Ostrander's performance led the Boise State women's track team to an overall second-place finish at the Regionals, securing an automatic bid to the NCAA National Championship, which will get underway on Saturday, Nov. 17 in Madison, Wisconsin.
Allie Ostrander has been a dominant force in the running world since before she was a freshman at Boise State University. In her three years as a Bronco, the 21-year-old has twice been crowned NCAA champion in the steeplechase, won the Junior World Mountain Running Championship and currently leads a Bronco cross country team that has a shot at winning a national title. Boise Weekly tracked her down mid-season to talk about her future and how the Boise State team is doing heading into the national championships.
One note: Since this interview took place, the NCAA Cross Country Rating Index released updated rankings that put the Boise State women's team at No. 1 in the nation and the men's team at No. 4—the highest ranking in its history.
What's a training week like this time of year?
We usually do two workouts a week, one is usually a tempo run and the other is some kind of intervals ... other days it's easier runs. Coach is really into recovery, so we take them really easy. If I'm running over [an] 8-minute pace he's happy. We also do a couple longer runs on Thursdays and Saturdays.
What's considered a long run for you?
They're getting shorter as we get towards the end of the season, but usually my long runs are 13 to 14 miles. I'd like them to be longer...
And you fit in classes too. What do you study?
Kinesiology, with an emphasis on exercise science and a minor in psych. This fall it's a little tough: I have this one class that's a ridiculous amount of work, conditioning procedures. I also have physics, personality psych, an internship and an honors capstone.
So, you have a full training load and a full class load. Do you have a social life in season?
With the team. Also my sister lives here so I hang out with her quite a bit, and I live with people who aren't on the team so I get to hang out with them.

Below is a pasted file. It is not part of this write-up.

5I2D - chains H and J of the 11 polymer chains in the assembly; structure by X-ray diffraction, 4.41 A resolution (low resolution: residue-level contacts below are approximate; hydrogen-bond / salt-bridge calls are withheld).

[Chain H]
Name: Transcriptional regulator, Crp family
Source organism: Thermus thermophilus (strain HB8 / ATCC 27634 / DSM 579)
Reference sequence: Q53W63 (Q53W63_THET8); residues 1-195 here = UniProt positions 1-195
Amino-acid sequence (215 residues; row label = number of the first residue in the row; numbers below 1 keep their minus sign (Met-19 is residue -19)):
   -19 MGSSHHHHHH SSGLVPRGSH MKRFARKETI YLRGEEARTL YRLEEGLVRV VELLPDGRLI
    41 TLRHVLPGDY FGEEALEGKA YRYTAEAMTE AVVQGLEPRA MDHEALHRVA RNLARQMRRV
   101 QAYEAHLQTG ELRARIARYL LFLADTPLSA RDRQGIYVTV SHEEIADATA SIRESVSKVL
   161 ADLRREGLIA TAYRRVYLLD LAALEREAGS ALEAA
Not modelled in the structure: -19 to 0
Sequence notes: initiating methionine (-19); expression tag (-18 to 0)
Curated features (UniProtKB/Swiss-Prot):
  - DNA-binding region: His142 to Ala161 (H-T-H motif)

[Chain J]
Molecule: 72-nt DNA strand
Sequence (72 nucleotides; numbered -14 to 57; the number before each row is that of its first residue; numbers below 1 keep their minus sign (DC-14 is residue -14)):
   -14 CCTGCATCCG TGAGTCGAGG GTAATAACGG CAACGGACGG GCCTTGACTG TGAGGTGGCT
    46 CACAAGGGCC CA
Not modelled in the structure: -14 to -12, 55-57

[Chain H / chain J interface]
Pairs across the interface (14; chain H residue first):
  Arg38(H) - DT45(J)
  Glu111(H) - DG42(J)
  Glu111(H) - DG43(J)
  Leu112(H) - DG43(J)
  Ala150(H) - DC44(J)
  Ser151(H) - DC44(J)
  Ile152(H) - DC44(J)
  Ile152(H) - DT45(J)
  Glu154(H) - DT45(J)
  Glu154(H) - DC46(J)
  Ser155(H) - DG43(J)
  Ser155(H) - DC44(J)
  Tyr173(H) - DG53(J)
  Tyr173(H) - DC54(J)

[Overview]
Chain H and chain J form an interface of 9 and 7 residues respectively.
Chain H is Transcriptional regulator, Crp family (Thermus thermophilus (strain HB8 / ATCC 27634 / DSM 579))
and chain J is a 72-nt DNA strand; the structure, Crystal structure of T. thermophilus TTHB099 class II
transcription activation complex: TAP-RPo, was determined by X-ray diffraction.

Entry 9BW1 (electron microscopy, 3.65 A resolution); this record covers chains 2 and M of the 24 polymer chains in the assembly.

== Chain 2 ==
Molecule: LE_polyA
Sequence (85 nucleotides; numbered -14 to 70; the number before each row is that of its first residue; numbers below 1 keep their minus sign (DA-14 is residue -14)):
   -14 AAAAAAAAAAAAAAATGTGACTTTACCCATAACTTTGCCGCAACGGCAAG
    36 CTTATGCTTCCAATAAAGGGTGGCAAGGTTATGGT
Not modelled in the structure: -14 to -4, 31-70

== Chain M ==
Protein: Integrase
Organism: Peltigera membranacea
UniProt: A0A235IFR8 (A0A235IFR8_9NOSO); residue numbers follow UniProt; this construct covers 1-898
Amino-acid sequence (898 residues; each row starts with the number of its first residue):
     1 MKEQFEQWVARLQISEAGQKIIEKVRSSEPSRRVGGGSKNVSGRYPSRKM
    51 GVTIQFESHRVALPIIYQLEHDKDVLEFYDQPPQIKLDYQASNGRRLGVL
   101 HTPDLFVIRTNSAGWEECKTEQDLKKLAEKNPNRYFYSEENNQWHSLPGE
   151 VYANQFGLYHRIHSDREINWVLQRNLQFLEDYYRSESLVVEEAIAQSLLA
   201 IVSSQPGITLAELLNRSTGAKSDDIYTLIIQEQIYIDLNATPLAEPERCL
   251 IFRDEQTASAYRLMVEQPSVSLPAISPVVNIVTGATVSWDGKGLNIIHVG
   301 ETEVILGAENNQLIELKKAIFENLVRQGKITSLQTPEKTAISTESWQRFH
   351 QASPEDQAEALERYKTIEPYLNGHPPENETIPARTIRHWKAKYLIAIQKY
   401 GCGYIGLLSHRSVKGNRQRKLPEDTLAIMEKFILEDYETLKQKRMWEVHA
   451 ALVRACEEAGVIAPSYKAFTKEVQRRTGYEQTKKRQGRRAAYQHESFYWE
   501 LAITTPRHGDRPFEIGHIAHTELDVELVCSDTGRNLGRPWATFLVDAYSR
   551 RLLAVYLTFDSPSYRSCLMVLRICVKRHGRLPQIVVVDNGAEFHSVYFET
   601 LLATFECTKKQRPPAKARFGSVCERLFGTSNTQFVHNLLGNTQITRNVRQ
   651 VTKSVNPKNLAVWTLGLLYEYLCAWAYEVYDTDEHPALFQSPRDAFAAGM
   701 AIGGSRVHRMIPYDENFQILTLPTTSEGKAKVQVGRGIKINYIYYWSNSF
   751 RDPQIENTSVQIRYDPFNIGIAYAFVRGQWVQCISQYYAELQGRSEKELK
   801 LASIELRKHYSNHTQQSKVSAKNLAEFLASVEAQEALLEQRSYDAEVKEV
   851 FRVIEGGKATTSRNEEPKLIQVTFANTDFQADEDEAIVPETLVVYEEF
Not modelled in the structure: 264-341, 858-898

Your sister runs as well. Has that always been a family thing?
My parents were recreational runners. I remember we'd go on little family runs on Sundays when [my sister] Taylor and I were little. We would run like a half mile and our parents would drop us off at the house and keep going. That was probably my first experience running, and then when Taylor was in middle school, I was in fourth grade and I would run with her cross country team.
Each time that I fall I have the chance to get up Stronger than ever— Allie Ostrander (@allie_ostrander) April 24, 2018
A lot of your earlier achievements are actually from running on the trails. Does that still happen often?
I do love the mountains, but I right now I have to focus on golf courses and tracks. When I go home for the summer I'm still hiking a lot and doing a lot of trail running.
Post-collegiately, do you see yourself going pro on the track or as a trail runner?
Ideally I'd be able to do both, but I think initially I'd go the track route. I just feel that trails are more available, you can always go into ultras when you're older but on the track you're only going to be speedy for so long. And I'm not that speedy.
- Eric Evans
You had the fifth-fastest steeplechase time in the U.S. this year, and were eighth in the 2016 Olympic trials in the 5K. Are the 2020 Olympic Games on your radar?
They're definitely on my radar; everyone thinks about the Olympics. But I haven't given a ton of thought to it. Two years is such a long time and it's hard to determine what my best shot would be to try to make the Olympic team.
In the more immediate future, it seems like you have some unfinished business at the NCAA level.
Well, steeplechase is the only thing I've gotten a national title in, and that bothers me a little bit. I want to be more than a one-trick pony. Also, right now our team is ranked really well in the NCAA and it'd be awesome to get a team trophy or a team championship in the next year.
Let's talk about that. The women's team has its highest ranking in program history—second in the nation [now first]—and you're ranked in the top five as an individual. How do you balance the team and individual goals?
Well, ideally, both of those goals should benefit each other. In the individual race if you have your own goals as well as the team goals to think about it's just extra inspiration. Something I think we've really got going for us this year is that people are very team-centric, and I think that has been elevating our individual results as well.
Individually, you're the best runner to wear blue and orange. What does that feel like?
It's good. I like bringing attention to Boise State because I think our program really deserves it and the coaches have put a lot of work into building it. The thing to note, though, is that even though I've been getting a lot of attention, there are other runners at Boise State that are doing really special stuff, too. The program as a whole is doing something special. What I think a lot of people in the community don't realize is that we're probably the best team on campus based off of rankings and performances in the NCAA. It makes me happy that people think of me as maybe the best ever, but I would like them to think of the team right now as the best ever.